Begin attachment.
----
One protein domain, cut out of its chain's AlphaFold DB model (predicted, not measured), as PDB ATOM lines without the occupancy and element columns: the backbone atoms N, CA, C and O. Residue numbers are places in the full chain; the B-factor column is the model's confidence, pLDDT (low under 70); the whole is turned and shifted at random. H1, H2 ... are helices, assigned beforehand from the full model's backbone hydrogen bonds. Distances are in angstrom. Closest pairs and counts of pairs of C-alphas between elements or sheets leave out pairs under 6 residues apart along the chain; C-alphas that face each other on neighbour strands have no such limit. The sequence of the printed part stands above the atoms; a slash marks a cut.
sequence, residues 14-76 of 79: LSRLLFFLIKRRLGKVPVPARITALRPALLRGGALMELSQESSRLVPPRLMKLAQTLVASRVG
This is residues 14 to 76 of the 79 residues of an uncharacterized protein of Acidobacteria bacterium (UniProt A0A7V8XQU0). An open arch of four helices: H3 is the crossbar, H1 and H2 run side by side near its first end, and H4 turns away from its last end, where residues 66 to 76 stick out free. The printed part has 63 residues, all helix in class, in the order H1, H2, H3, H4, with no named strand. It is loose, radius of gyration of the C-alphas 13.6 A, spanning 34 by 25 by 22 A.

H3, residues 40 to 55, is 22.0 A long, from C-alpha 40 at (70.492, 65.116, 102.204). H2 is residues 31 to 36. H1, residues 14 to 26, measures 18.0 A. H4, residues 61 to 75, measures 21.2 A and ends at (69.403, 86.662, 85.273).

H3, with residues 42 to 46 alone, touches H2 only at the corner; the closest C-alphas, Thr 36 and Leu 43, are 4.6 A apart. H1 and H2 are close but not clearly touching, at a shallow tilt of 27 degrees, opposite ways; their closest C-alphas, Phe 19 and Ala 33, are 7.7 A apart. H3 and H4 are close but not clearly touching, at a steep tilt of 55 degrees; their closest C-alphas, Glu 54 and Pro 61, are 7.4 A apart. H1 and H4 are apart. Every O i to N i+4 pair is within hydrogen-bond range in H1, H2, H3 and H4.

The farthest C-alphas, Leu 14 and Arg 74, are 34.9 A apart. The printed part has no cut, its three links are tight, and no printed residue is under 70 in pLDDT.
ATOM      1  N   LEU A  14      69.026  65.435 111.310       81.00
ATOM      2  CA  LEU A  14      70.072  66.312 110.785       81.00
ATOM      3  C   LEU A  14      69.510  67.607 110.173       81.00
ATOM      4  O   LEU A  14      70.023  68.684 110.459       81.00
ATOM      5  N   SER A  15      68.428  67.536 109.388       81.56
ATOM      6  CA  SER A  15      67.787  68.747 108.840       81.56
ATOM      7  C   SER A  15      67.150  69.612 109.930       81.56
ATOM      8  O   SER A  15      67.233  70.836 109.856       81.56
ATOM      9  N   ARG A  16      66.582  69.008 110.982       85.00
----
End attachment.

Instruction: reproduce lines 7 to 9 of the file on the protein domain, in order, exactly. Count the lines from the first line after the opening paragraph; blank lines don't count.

ATOM      2  CA  LEU A  14      70.072  66.312 110.785       81.00
ATOM      3  C   LEU A  14      69.510  67.607 110.173       81.00
ATOM      4  O   LEU A  14      70.023  68.684 110.459       81.00